Glyphs

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I found this glyph on dafont.com.  I could see this glyph being used for a catering company. Maybe two of these glyphs on either side of the company name. I could see the glyph being used in the color black, green, or gold.

I really couldn’t find much information on this specific glyph. However it’s in the category of Old English Dingbats. Dingbats are also sometimes called printer’s ornaments and they are small decorative elements. Printers used dingbats to fill up white space on a page, signal the end of a chapter or book, or just to add a visual embellishment on the page.

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Hoefler and Co.

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I thought this website was cool because it had some articles talking about the history of typography. Putting in to perspective the technical obstacles typographer would go through when the type faces had letters that were difficult to print. For example one article said, “Signature details, like the pipe-shaped tail on the capital R and lowercase a, became traps for ink and pulp…” I just thought that was interesting.

There’s a section of the website that’s interactive; there’s a page full of little posters/page designs and when you click on them the website tells you what fonts were used in the layout. I think this would be very useful for inspiration.

Typekit- Mr. Eaves

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The two online fonts I feel that work well together are Mr. Eaves Roman Small caps and Mr. Eaves Roman Lining. I would use these fonts together for either a high class restaurant or  fashion company. When I look at Mr. Eaves small caps I get a ritzy vibe; this font is used to show money and class. I think the tail on the Q is a great example of the mood of this font.  I can see these two fonts being used on a website or a magazine, but not a poster. These fonts would also look very nice on a business card.

Expressive Type

11cbca0f806e8ce3ef0075873031e3c3.jpgI think these poster successfully used type to create an expressive piece. Yes there is some expression on the two musicians faces however most of the energy in the poster comes from the shapes the words are making. If the type wasn’t expressive these posters would be average. I love how just by the shapes the words are making you get the feeling of emotion and music exploding out of the instruments, and the instruments themselves are made from the shapes of the words. They’re not in the exact shapes of instruments however you can tell.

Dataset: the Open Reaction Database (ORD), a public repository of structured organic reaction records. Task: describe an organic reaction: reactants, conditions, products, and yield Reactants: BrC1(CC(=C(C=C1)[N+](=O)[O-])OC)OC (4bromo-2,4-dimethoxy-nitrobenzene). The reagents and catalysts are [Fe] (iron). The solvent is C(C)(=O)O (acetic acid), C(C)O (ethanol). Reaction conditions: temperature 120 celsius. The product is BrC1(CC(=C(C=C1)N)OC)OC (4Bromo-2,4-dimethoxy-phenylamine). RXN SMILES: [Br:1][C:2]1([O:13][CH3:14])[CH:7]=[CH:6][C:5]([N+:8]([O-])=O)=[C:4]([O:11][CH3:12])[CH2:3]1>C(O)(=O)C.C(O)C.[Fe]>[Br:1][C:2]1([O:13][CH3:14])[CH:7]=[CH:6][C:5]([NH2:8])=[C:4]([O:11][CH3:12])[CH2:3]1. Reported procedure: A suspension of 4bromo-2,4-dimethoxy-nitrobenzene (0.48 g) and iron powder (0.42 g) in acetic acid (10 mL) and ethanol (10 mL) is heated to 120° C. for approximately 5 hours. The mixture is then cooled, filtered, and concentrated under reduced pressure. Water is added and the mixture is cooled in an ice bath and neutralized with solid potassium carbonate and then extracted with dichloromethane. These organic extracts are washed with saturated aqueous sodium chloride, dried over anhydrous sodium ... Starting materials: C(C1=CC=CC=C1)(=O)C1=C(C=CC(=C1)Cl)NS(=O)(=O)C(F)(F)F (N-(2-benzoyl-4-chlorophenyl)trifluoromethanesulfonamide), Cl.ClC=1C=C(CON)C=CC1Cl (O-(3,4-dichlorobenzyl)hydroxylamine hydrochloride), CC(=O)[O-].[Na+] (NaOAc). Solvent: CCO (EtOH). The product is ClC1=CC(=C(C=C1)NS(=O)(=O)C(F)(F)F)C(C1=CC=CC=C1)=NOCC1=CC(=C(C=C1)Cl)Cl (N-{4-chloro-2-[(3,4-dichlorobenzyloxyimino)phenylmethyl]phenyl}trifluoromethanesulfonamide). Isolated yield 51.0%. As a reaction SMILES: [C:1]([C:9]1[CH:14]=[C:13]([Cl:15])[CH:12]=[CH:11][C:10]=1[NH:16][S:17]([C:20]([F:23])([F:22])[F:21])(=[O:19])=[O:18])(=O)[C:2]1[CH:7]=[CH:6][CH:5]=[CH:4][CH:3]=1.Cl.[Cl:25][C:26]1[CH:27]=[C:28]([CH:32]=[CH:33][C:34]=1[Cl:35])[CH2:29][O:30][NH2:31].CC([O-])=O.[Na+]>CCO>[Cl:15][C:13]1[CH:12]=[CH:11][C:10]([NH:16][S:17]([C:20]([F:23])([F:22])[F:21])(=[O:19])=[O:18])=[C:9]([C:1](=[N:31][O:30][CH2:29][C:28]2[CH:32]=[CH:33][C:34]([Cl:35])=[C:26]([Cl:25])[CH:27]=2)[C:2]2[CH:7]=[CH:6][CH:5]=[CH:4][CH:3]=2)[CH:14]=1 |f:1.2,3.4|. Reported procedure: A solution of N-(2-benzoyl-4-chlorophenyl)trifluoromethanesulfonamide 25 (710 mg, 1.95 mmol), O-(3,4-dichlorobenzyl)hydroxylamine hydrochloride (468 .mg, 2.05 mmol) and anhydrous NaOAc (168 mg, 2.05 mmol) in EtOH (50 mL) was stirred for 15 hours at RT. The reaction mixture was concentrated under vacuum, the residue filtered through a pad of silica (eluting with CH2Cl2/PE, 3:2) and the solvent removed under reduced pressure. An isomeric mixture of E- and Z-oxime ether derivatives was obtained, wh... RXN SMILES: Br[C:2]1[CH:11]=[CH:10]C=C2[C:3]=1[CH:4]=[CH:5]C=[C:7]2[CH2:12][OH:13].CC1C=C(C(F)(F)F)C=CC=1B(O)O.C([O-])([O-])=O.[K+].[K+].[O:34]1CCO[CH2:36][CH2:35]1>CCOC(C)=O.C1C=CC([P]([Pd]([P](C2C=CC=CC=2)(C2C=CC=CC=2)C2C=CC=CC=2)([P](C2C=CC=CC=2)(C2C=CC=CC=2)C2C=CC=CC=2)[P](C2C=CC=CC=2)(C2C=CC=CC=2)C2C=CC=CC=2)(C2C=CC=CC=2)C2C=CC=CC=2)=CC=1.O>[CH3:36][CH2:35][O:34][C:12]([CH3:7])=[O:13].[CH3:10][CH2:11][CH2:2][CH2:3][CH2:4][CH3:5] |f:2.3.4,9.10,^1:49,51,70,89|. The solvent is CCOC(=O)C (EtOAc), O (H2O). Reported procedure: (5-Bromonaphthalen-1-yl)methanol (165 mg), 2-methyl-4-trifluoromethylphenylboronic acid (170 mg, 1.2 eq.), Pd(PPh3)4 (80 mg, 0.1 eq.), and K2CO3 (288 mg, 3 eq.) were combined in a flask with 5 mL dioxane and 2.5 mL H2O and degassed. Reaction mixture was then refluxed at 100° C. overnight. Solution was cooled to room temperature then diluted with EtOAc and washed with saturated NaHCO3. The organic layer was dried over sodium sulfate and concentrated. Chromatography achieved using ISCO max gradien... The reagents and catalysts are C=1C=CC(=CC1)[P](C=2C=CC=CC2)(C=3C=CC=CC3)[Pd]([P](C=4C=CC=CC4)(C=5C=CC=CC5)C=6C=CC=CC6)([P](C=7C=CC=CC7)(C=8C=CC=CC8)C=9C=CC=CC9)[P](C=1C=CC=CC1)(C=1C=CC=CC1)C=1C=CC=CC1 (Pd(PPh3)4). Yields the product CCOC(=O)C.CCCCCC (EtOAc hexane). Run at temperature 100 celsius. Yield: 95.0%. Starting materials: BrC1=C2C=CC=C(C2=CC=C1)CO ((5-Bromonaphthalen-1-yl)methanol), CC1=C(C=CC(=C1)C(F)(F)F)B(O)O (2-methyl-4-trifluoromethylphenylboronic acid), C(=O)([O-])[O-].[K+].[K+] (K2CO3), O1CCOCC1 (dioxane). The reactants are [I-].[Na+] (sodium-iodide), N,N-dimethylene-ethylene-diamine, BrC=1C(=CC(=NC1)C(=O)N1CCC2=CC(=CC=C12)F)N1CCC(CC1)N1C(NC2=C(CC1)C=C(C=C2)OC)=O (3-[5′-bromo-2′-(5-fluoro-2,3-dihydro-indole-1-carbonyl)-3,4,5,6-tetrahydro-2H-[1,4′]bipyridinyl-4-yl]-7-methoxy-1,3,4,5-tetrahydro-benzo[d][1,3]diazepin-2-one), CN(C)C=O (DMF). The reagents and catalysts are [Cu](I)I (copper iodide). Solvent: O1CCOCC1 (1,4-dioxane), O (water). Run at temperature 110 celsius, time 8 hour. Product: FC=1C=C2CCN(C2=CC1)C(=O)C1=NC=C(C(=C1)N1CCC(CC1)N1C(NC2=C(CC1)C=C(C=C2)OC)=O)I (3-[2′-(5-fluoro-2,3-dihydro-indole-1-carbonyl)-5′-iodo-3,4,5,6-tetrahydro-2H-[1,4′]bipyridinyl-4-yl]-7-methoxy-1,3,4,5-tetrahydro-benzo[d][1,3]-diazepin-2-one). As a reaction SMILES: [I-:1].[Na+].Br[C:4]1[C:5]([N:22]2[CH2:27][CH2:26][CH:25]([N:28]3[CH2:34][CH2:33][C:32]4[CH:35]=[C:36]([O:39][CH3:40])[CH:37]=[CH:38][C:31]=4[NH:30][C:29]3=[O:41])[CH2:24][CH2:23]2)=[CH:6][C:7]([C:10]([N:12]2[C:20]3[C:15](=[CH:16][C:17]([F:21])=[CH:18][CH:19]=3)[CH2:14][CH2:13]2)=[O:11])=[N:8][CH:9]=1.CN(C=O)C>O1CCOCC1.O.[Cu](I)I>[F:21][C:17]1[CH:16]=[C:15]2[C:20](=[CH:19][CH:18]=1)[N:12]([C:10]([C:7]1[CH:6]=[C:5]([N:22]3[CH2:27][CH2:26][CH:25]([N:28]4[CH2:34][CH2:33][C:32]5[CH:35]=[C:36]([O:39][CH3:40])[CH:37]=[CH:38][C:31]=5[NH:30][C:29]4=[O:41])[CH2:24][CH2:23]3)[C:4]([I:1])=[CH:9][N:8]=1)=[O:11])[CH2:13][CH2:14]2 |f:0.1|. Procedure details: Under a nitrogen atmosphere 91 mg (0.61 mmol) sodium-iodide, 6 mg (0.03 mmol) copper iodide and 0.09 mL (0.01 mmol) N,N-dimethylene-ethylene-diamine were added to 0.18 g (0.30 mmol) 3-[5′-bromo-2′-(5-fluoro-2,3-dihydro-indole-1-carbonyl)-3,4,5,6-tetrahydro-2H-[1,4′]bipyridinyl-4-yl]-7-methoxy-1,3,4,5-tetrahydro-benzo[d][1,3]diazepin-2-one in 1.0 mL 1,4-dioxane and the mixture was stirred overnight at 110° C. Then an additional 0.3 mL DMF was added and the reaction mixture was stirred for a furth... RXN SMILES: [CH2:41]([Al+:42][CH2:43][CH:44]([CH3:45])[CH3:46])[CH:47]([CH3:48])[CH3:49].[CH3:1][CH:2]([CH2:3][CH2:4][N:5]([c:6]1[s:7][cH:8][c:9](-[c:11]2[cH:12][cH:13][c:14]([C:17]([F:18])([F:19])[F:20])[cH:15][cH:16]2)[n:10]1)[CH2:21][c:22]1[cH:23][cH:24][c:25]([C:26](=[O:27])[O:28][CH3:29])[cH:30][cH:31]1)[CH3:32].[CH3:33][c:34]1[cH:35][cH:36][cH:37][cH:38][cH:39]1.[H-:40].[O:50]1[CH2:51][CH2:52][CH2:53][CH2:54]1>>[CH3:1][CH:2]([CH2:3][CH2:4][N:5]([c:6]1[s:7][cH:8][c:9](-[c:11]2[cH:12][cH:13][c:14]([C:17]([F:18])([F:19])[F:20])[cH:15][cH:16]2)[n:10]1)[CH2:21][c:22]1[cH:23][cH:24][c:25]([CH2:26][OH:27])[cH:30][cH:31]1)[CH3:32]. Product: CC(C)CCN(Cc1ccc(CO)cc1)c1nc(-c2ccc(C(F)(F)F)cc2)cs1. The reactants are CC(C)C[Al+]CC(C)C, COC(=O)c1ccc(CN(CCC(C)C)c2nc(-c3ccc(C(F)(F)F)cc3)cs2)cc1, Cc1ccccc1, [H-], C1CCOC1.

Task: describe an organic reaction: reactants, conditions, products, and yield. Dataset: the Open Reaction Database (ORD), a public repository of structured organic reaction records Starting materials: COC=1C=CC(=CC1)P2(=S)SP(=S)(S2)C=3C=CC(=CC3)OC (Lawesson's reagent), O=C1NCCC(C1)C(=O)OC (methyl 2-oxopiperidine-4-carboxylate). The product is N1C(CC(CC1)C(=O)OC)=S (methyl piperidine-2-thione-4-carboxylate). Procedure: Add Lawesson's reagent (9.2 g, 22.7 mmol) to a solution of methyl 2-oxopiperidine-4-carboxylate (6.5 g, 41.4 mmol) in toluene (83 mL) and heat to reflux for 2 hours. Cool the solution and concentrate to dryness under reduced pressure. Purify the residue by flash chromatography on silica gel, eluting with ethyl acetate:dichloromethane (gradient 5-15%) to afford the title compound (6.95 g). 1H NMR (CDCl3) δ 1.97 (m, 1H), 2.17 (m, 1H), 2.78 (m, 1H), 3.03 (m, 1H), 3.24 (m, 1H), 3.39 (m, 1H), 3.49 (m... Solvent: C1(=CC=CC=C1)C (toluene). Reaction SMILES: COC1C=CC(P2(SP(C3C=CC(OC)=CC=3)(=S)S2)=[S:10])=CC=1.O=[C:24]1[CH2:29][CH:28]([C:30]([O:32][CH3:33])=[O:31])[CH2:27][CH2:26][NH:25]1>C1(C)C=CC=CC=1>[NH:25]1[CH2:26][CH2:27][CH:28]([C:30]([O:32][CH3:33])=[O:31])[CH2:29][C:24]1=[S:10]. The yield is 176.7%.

Table of Contents

When looking up  table of contents pages I found a page that I thought was successful. This page has a classic layout; it follows a modular grid and the images are placed on one side of the page opposite to the type. I think this one is successful because  the pictures aligned to the right breaks up the information without disrupting the grid/ layout. I also like the type chosen for the words ” department contents”. I like that one word is bolded and the other is regular. The stacking of the two words is visual pleasing to me. However something is bothering me about the way they chunked information.  I think part of it is the amount of periods between the end of the section of type and the page number. Also I don’t like the amount of space between the subject title (beauty, on the scene, etc) and the block of information. I want that space to be smaller.8515617468_b1481bfd04_b.jpg

Rhythm of Hierarchy- The Meadows Concert

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I like the simplicity of this music festival poster. Only one font is used throughout, and the color scheme is limited. The size of the font is what differentiates the chunks of information. The name of the festival is the largest, followed by the location of the event and the main headliners, then the rest of the artists are listed in a smaller font. The date of the event is the same size as the smaller artists, but the line with the date is in red. Maybe it would be better for the font size of the date to be larger. Or make the red color a little brighter, so it’s easier to see.

Peer Review

Catherine did a good job of presenting the information in a clear and concise way. By

creating a booklet she was able to chunk the information into groups, which helps the

learner to not get overwhelmed by the material. She began by showing the different lines

(ascender, descender, etc), then moved on to serif vs. sans serif and then the differences

between the type families (roman, italic, bold), then she did a few pages with the letters

of the alphabet and dissected them for the typographic anatomy section, and then she

finished by giving the learner questions for identifying typefaces. I think she chunked the

information well; however one critique would be to keep all of the questions together,

some page rearranging would be good. Also it may be helpful for the serif vs. sans serif

to come after the type anatomy section because at the point where serif vs. sans serif

comes up, the learner hasn’t learned what serif means yet. So I would put the section at

the end of the book.

The color scheme works really well; there’s a nice contrast of the muted gray-blue border

and the red type and burnt orange color. The colors pop without being too in your face,

which is nice especially for teaching someone. I also really like the size of the booklet; it

fits in the hand pretty well and it’s easy to flip through. The small booklet makes it feel

more personable and not intimidating for the learner.